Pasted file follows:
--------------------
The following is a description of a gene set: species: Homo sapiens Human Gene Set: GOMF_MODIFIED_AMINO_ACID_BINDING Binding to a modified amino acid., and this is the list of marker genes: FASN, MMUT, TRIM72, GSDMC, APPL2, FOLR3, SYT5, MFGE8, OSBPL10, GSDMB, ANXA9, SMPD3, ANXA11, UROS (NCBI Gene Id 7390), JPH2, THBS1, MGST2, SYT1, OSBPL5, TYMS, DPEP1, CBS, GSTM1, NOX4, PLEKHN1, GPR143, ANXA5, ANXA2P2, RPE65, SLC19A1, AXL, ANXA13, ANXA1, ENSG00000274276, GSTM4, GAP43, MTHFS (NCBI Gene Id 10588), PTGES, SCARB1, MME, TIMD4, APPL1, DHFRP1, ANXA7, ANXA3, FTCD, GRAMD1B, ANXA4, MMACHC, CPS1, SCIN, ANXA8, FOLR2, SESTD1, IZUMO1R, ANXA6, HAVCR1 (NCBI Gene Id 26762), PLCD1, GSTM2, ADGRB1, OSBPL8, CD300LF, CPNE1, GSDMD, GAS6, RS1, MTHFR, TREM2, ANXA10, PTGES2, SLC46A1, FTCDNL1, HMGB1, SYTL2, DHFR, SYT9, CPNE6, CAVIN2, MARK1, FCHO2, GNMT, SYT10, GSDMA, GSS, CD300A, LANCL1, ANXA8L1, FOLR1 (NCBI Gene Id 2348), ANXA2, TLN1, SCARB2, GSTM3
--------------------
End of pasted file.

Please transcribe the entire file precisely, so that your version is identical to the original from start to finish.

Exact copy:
The following is a description of a gene set: species: Homo sapiens Human Gene Set: GOMF_MODIFIED_AMINO_ACID_BINDING Binding to a modified amino acid., and this is the list of marker genes: FASN, MMUT, TRIM72, GSDMC, APPL2, FOLR3, SYT5, MFGE8, OSBPL10, GSDMB, ANXA9, SMPD3, ANXA11, UROS (NCBI Gene Id 7390), JPH2, THBS1, MGST2, SYT1, OSBPL5, TYMS, DPEP1, CBS, GSTM1, NOX4, PLEKHN1, GPR143, ANXA5, ANXA2P2, RPE65, SLC19A1, AXL, ANXA13, ANXA1, ENSG00000274276, GSTM4, GAP43, MTHFS (NCBI Gene Id 10588), PTGES, SCARB1, MME, TIMD4, APPL1, DHFRP1, ANXA7, ANXA3, FTCD, GRAMD1B, ANXA4, MMACHC, CPS1, SCIN, ANXA8, FOLR2, SESTD1, IZUMO1R, ANXA6, HAVCR1 (NCBI Gene Id 26762), PLCD1, GSTM2, ADGRB1, OSBPL8, CD300LF, CPNE1, GSDMD, GAS6, RS1, MTHFR, TREM2, ANXA10, PTGES2, SLC46A1, FTCDNL1, HMGB1, SYTL2, DHFR, SYT9, CPNE6, CAVIN2, MARK1, FCHO2, GNMT, SYT10, GSDMA, GSS, CD300A, LANCL1, ANXA8L1, FOLR1 (NCBI Gene Id 2348), ANXA2, TLN1, SCARB2, GSTM3